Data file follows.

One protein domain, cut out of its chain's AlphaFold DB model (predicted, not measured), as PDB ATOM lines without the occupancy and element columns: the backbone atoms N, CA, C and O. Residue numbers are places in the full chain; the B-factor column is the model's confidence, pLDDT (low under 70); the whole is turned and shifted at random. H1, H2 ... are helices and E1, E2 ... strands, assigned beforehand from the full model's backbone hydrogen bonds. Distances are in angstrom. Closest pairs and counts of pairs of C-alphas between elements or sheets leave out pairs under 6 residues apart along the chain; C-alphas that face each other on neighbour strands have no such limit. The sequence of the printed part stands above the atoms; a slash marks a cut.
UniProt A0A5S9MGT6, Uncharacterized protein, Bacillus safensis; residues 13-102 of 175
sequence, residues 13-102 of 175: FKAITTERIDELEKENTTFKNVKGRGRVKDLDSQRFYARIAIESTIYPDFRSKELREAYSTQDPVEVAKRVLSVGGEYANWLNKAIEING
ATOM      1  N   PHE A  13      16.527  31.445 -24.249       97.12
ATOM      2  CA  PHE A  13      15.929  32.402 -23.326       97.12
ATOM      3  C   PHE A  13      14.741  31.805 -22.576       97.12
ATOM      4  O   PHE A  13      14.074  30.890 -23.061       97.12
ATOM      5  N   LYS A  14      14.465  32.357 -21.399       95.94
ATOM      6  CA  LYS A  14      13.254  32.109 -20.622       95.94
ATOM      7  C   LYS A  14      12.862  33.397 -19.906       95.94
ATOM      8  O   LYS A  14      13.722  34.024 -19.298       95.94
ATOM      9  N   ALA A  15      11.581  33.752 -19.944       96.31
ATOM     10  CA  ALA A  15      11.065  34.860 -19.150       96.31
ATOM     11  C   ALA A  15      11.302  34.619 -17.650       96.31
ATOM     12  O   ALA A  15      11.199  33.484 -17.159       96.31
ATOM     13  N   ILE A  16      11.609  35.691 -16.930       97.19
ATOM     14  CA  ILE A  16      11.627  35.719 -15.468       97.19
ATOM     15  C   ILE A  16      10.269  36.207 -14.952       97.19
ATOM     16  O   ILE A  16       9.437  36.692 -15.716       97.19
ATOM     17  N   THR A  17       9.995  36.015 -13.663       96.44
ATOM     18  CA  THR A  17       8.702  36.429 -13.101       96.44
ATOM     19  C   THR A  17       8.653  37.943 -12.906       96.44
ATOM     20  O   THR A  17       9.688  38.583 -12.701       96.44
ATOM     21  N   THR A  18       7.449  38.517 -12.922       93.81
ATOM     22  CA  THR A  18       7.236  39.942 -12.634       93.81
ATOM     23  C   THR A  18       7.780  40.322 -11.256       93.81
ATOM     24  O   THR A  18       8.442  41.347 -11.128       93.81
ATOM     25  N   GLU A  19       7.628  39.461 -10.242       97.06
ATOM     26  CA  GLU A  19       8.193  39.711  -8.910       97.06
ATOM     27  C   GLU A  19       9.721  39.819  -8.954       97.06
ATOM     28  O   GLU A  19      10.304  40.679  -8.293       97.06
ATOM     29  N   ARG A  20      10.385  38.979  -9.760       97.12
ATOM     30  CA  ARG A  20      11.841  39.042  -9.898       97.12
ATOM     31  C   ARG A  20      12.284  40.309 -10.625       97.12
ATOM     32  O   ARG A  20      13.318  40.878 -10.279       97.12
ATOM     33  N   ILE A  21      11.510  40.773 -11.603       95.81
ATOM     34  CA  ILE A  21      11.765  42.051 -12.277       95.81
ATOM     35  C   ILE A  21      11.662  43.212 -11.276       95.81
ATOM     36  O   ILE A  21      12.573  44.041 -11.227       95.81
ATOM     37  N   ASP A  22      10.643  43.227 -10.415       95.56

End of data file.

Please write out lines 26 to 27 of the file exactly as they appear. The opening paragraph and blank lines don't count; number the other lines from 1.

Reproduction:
ATOM     24  O   THR A  18       8.442  41.347 -11.128       93.81
ATOM     25  N   GLU A  19       7.628  39.461 -10.242       97.06